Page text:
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    david kearney

    Morning all

    Has anybody produced any notes for their staff on interpreting the information held on CIS? (I know we’ve got the DWP training stuff but its not very helpful) If so i would be awfully grateful if i could have a look
    D K (without the spaces)



    Could I have a copy please. The screens are alittle confusing and sometimes it has different information when we cross check it with the RAT!!! Thanks

    david kearney

    i didnt receive anything i’m afraid, if you haven’t already seen it, there is some clarification in circular G6.



    I’ve just gone through the e-learning package as we are due to go live in mid-July, and it doesn’t seem to tell us how to do anything (unless we all take up work for CSA in tracing absent parents).

    With that in mind, can anyone who has been live for a while give an indication of how long it took for their assessors to feel comfortable actually using the new system?



    We were one of the pilot sites for this project and have been using it now since the end of 2005.
    As with information held on any database, it needs interpreting, but generally the info is in pretty user friendly form.
    So, ChrisB, in answer to your question –
    * we still have a few problems working out what the DWP information says, but these are only a few
    * all our assessment, fraud and processing officers use it to look up info to assess – all of them have found it easy to use and extract the information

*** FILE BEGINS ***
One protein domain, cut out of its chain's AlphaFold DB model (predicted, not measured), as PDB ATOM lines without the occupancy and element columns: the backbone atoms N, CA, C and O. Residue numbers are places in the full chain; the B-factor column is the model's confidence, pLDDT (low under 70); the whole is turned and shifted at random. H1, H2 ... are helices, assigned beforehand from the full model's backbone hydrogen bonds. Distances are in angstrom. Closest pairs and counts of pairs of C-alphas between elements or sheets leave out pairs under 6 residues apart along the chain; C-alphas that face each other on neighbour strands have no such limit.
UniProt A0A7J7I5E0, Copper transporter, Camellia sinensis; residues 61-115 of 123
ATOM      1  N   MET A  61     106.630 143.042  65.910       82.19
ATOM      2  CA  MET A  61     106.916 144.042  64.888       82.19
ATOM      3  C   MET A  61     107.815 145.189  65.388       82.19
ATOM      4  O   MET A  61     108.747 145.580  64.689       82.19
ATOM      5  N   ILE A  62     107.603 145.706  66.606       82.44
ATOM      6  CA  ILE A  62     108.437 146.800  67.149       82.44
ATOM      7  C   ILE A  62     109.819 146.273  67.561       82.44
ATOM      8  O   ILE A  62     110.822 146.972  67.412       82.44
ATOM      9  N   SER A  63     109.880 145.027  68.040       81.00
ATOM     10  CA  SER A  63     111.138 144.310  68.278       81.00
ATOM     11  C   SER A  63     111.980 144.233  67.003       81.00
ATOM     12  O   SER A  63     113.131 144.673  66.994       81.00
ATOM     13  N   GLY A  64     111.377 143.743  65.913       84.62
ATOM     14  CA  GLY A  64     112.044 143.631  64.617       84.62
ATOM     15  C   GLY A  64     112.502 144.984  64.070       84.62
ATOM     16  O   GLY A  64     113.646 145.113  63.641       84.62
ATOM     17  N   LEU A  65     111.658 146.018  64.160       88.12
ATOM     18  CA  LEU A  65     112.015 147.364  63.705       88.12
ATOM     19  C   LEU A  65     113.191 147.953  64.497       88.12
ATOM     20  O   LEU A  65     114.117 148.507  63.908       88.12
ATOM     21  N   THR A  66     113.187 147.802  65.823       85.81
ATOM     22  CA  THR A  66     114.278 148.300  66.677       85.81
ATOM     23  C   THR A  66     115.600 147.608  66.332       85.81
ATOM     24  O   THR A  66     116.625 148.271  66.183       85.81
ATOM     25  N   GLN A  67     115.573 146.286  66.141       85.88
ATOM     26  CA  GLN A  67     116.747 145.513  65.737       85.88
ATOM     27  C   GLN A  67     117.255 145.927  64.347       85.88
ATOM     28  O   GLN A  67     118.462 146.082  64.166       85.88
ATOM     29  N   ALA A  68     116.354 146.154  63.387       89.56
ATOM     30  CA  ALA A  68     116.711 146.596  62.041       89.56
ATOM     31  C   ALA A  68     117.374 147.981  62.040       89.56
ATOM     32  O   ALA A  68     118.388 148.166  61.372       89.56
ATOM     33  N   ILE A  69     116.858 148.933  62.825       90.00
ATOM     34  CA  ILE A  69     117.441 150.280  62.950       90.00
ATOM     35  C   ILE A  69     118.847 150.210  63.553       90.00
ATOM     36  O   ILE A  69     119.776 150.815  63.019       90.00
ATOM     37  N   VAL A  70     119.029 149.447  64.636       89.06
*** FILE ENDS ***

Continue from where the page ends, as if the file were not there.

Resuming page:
* it took them one or two lookups to feel comfortable after the training
    * common held opinion is that it is MUCH better than the old RAT
    * it honestly is very simple, and I feel that the DWP package makes it far too complicated. Emphasise the simplicity, and don’t over complicate things with lengthy procedures 😕

    Hope this helps, but if you have any further questions send me a p.m. 8)

    Kevin D

    CIS has an advantage over RATs to the extent of the amount of info that is available. However, based on 3 examples in the past two weeks, I’d be very cautious about the accuracy.

    1) JSA: CIS indicated this was income-based. ETD suggested contribution-based. JC+ confirmed ETD was correct (as did clmt’s subsequestly provided notification letter).

    2) Pension Credit: CIS failed to identify ANY pension credit for either the clmt or partner (this was not a recent claim). Clmt had notifs. Penion Service confirmed PC in payment.

    3) IS: CIS failed to identify an end date – could have led to a major o/p.

    All the above are proper working examples. So, a bit of caution is needed – perhaps CIS should be used as [u:2a27352d75]a[/u:2a27352d75] tool, not necessarily [u:2a27352d75]the[/u:2a27352d75] tool.



    I’m curious about CIS in relation to CMS

    following a liaison meeting with our JCP, we have been advised that they do not have access to the live benefits system, so if a member of the public comes in to ask for verification of benefit they have to log a request and send it to the regional processing centre in Cornwall with a 7 day turn round.

    We are unable to get through to the assessment centre by email, fax or phone so if the CIS does not hold records we have to tell the customer to contact JCP as we can’t do it directly?!


    I understand what you are saying about the accuracy of some of the stuff on CIS. We too have had problems with the accuracy of the information from time to time.
    Any database is after all only as good as the people inputting to it.
    However, you can only take what you see on the system, and if there is no evidence to the contrary, it has to be the main tool, whether we like it or not.
    I admit that if you do (have evidence to the contrary), then it becomes [/u]a[u:fce8385b0e] tool rather than the tool.[/u:fce8385b0e]

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